Synthetism was a type of symbolism focusing on artists’ feelings about their subject and the aesthetic considerations of line, colour and form. Painters of this style included Gauguin, Bonnard, Charles Laval, Cuno Amiet and Maurice Denis, the latter of whom summarised synthetism: It is well to remember that a picture before being a battle horse, a nude woman, or some anecdote, is essentially a flat surface covered with colours assembled in a certain order.
The influence of Japanese prints is evident in the red background of Vision After the Sermon. Rather than painting a conventional landscape, Gauguin used a flat colour upon which the exaggerated shapes of the figures stand out. Although he used shading on the clothing of the Breton women witnessing the fight between Jacob and the angel, the colours are minimal. The flat tree trunk across the centre of the painting separates the women from the Biblical event, symbolising the women are either having a vision, praying or thinking about the story in the sermon they have just received.
Gauguin spent several years in Breton, evidenced by the women in Vision After the Sermon. Around the same time, he visited his friend, Vincent Van Gogh (1853-90), in Arles. Van Gogh was a troubled soul who spent his later years in southern France before being confined to a mental institution following Gauguin’s visit. Van Gogh did not belong to a particular art movement, but his work inspired many, including the Fauves and the Expressionists.
The authenticity of Sunset at Montmajour (1888) remained questioned for many years after Van Gogh’s death because it was one of the few paintings he did not sign. It depicts scrub land with the ruins of Montmajour Abbey in the background. Van Gogh’s style is distinctive, with bright colours and thick, directional strokes. The authenticity of the painting was confirmed in a letter Van Gogh sent to his brother Theo, in which he described the yellow rays over the bushes as a “shower of gold” and the distant fields as blue and purple.
Working at a similar time to Van Gogh and Gauguin, although in a completely different style, was Hilaire-Germain-Edgar Degas (1834-1917). Degas is predominantly associated with paintings of ballerinas, but he also focused on women in general, such as in Combing the Hair (‘La Coiffure’) (1896). Rather than asking women to pose for him, Degas captured women in secret to create a natural, innocent portrait.
Women combing their hair features in more than one of Degas’ paintings, but this is the only one that uses unnatural colours. Degas limited his palette to fiery orange-reds, a creamy white and black. Apart from a curtain, the background contains no detail, making the ordinary scene feel claustrophobic. The choice of colour suggests the lady had naturally red hair, but it is perhaps also a metaphor for the pain the woman felt while her maid brushed out the matted hair.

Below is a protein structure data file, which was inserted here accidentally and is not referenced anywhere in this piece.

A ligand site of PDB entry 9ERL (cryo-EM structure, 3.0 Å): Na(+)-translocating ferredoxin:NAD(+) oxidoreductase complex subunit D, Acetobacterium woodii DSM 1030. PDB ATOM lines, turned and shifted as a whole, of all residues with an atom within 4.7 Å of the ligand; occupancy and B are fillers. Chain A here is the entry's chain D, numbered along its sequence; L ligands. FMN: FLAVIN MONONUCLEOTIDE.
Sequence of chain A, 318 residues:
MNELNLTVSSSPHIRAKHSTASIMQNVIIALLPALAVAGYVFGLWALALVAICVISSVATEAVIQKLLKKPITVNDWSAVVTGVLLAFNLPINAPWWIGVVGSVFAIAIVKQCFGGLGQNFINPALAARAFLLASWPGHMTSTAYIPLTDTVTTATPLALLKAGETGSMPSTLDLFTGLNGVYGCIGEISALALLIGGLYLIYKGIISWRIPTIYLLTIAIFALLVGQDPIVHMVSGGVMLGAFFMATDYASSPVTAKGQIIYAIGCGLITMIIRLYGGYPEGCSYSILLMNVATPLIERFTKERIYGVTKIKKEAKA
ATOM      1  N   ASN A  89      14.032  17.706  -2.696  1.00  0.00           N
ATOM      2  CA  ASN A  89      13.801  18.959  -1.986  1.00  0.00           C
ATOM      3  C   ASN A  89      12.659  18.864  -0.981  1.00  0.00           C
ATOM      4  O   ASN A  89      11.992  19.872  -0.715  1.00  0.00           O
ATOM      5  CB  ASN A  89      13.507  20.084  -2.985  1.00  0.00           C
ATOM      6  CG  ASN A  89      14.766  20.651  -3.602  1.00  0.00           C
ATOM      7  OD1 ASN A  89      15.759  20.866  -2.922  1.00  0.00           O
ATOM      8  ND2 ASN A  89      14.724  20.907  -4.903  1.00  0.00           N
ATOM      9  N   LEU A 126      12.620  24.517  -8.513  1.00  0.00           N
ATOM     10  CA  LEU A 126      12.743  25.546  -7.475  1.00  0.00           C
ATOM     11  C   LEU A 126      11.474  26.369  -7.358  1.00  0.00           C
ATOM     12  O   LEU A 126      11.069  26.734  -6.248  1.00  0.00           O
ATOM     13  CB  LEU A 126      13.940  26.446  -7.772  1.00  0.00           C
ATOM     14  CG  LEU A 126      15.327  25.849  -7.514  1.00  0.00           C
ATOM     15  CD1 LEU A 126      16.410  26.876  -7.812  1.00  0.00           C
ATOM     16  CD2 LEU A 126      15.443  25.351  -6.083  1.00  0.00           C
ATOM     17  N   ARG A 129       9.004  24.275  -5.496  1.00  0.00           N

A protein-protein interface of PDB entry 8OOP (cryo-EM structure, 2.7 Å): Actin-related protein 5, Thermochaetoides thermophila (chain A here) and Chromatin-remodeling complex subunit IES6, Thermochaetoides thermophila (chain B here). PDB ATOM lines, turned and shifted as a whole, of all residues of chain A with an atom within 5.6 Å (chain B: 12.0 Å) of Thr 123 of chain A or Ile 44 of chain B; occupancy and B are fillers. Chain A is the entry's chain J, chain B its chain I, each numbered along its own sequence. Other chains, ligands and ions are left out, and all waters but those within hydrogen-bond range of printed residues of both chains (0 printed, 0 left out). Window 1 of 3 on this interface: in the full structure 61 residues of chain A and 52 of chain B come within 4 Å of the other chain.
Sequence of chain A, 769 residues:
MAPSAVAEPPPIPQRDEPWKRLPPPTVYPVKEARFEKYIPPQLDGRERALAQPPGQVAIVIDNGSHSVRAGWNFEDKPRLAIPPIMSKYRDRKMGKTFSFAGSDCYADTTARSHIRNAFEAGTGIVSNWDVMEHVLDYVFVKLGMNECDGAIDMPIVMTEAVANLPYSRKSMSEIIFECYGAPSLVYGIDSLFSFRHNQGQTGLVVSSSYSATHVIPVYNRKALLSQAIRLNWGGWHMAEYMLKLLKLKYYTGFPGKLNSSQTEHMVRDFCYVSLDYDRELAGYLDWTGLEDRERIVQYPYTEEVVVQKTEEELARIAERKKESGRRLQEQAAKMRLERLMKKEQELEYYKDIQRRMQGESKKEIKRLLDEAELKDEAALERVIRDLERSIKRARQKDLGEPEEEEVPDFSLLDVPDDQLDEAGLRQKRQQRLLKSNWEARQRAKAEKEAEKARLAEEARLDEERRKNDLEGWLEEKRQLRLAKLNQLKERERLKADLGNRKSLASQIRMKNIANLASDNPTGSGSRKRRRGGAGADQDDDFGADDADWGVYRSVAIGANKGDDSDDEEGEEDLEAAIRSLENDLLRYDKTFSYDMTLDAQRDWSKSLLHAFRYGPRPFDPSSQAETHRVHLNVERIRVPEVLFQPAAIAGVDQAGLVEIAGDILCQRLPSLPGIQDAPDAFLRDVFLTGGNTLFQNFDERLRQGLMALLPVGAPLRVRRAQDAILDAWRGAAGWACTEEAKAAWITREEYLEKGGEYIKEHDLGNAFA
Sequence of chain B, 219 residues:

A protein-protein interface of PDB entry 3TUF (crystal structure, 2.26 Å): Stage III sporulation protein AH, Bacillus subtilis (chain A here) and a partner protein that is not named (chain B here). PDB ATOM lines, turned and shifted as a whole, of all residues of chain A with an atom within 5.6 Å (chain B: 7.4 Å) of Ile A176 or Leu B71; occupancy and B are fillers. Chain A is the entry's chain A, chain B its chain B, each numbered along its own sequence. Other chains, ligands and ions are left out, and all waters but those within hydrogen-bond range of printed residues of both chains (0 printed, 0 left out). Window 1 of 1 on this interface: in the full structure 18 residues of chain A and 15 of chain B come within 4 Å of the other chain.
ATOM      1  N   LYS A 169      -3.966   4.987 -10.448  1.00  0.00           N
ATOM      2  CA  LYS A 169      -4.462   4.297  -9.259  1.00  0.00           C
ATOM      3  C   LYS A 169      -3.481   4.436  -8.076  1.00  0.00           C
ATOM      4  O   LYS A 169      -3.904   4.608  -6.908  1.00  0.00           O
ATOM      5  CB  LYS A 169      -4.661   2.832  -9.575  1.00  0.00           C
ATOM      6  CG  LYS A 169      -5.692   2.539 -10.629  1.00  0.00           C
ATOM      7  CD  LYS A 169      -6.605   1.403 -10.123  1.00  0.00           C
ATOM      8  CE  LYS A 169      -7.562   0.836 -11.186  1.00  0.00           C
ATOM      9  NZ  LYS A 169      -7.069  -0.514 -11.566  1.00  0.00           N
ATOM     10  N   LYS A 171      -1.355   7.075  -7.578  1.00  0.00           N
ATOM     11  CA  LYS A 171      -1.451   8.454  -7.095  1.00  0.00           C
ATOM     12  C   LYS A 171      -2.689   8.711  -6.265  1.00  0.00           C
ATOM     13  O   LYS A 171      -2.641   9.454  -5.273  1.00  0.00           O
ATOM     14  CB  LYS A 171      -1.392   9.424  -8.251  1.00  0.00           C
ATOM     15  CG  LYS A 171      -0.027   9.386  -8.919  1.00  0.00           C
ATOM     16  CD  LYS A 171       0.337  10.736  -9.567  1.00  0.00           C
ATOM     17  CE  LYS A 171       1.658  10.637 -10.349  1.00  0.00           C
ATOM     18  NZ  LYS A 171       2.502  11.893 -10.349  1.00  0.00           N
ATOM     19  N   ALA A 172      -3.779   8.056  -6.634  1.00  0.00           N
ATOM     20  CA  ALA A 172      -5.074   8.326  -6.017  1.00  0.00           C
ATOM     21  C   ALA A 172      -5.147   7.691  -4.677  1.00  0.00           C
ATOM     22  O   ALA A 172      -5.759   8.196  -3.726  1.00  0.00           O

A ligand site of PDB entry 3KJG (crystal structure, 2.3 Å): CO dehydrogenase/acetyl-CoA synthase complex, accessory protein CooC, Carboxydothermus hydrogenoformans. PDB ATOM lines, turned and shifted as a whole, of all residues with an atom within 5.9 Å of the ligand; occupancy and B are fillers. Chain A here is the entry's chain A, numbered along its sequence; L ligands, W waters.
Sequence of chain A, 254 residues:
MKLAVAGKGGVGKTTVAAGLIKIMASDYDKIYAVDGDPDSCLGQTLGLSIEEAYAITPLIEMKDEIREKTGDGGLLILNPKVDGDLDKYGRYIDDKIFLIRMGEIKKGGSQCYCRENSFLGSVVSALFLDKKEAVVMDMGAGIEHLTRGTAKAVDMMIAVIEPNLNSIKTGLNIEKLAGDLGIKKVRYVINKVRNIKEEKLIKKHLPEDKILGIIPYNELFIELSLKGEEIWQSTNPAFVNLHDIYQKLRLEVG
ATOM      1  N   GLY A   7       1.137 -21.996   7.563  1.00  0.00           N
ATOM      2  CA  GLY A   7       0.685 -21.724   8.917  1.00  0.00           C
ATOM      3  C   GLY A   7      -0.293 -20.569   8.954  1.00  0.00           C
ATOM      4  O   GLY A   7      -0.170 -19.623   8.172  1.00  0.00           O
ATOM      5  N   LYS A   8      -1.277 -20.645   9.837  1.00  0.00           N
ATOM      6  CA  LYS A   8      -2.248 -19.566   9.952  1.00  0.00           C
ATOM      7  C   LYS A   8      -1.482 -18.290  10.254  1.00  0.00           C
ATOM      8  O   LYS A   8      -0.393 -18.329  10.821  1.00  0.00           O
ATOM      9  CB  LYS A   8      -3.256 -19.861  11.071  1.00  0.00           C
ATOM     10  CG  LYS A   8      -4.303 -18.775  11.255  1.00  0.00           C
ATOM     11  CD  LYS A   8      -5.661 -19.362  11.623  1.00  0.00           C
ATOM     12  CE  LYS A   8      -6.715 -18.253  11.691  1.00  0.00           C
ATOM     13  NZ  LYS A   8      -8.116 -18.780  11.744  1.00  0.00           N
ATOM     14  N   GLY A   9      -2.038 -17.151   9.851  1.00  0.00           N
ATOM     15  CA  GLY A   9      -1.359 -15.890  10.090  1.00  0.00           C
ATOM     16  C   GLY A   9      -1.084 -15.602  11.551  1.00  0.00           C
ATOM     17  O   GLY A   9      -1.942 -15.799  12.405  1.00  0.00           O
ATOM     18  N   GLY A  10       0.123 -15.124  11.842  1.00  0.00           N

Some sections of Combing the Hair are more defined than others. The maid’s clothing contains more detail than the woman in red, who is either pregnant or misshapen. Some claim the picture is unfinished, but others note that Degas suffered from poor sight during his later years, making drawing and painting difficult tasks. His lack of eyesight may explain his choice of colour, which is much stronger than the pastel tones usually associated with Degas.
Two years after Degas’ death, the Fauvist painter Henri Matisse (1869-1954) purchased Combing the Hair, no doubt attracted to the bright, unnatural colour. Unlike Degas, Matisse frequently used models and sitters, as seen in his Portrait of Greta Moll (1908). Moll was a sculptor who attended Matisse’s art school, which opened in 1908. Moll had previously had her portrait taken by Lovis Corinth (1858-1925), which Matisse disliked. Matisse offered to paint a better portrait for 1000 francs, although with no obligation to buy it if Moll prefered Corinth’s attempt.
Three years before painting Greta Moll, the 1905 Salon d’Automne in Paris labelled Matisse and his associates Les Fauves, which meant “the wild beasts”. The term referenced Matisse’s use of bright colours, frenetic brushstrokes and broken lines. By 1908, Matisse wanted to distance himself from the label and understood that a portrait needed to be recognisable, although he still wished to use expressive colours.
Although Moll posed for over three hours, Matisse produced a simplified depiction of the human body. Rather than focusing on detail, Matisse concentrated on the placement of colour, for instance, the warm reddish-brown of Moll’s hair next to the cool blue background.
French artist Georges Seurat (1859-91) also focused on the placement of colour. Seurat devised painting techniques known as chromoluminarism and pointillism, which separated colour and form into tiny dots. The Channel of Gravelines, Grand Fort-Philippe (1890) is the only example of Seurat’s work in the exhibition and dates to the year before his untimely death. Seurat spent a great deal of time on the coast of the Channel, producing landscapes of small port towns, such as Gravelines. Unlike Matisse’s expressive use of colour, Seurat preferred subdued tones.